Wednesday, 7 Jumadil Awwal 1439 / 24 January 2018

Wednesday, 7 Jumadil Awwal 1439 / 24 January 2018

Dino views Trump's decision akin to 'Israel first'

Sabtu 16 December 2017 12:17 WIB

Red: Reiny Dwinanda

US President Donald Trump holds up a signed proclamation recognizing Jerusalem as the capital of Israel in the Diplomatic Reception Room of the White House, Wednesday (Dec. 6), in Washington.

US President Donald Trump holds up a signed proclamation recognizing Jerusalem as the capital of Israel in the Diplomatic Reception Room of the White House, Wednesday (Dec. 6), in Washington.

Foto: AP/Alex Brandon

REPUBLIKA.CO.ID, JAKARTA -- Indonesian senior diplomat Dino Patti Djalal views President Donald Trump's decision on Jerusalem as merely based on the United States (US) domestic political considerations, rather than a strategic plan forward.

Having served as the Indonesian ambassador to the US in the 2010-2013 period, Djajal admitted that he had sufficient knowledge of the US political establishments which made him feel that famous American journalist Thomas Friedman's opinion that Trump's decision was led by an obligation to please his Jewish campaign donors was correct.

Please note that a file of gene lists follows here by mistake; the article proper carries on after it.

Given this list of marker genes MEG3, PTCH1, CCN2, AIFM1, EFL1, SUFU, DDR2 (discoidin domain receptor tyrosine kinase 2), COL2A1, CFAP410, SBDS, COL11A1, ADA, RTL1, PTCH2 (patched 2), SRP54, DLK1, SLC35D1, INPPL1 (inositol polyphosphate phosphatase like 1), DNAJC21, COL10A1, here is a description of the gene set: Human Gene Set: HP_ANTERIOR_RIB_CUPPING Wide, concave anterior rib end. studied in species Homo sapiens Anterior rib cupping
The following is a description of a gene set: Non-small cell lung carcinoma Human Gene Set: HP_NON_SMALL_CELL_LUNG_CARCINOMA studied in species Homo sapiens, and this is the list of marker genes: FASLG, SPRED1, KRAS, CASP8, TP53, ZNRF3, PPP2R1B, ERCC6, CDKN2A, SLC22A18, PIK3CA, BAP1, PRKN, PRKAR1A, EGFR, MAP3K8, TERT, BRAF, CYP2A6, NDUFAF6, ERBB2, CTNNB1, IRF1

"It is no secret that the Jewish lobbies are the most powerful among the American political establishments. You cannot be president in the US unless you have fund and support from the Jewish lobbyists," he said during a public discussion held by the Foreign Policy Community of Indonesia (FPCI) in Jakarta, Friday.

Trump's decision to move the US embassy from Tel Aviv to Jerusalem, according to Djalal, was ironically made by a man who always spoke about prioritizing the US' interests in his policy.

"In this, the Jerusalem question is actually akin to saying 'Israel first', not 'America first'," Djalal noted, referring to Trump.

In this regards, the former Indonesian deputy foreign minister also highlighted the significant difference between Trump and Barack Obama's administration over the US' relations with Israel.

Djalal stressed that since Obama came to power in 2009, he did not want to "be owned" by Israel.

Saying that Obama was not comfortable with the fact that Israel had a strong influence in the US political establishment, Djalal observed that Obama ran the US administration in a very independent way that made him unpopular with Israeli Prime Minister Benjamin Netanyahu.

"To be honest, I think that is what America should do, to have their own policies, independent with integrity, and not let any country own it," he added.

Responding to Trump's decision on Jerusalem, Djalal emphasized that the most realistic step to expect was the delay in the movement of the US embassy to Jerusalem. Although US Secretary of State Rex Tillerson affirmed that the process would take some two years, Djalal hoped that it would take more years, thus buying time for every peace effort to be made.

"The key to addressing this issue is how we get back to the negotiation table with Israel and Palestine, amid the fact that we are dealing with a man who has an enormous ego over Jerusalem," he remarked, again referring to Trump.

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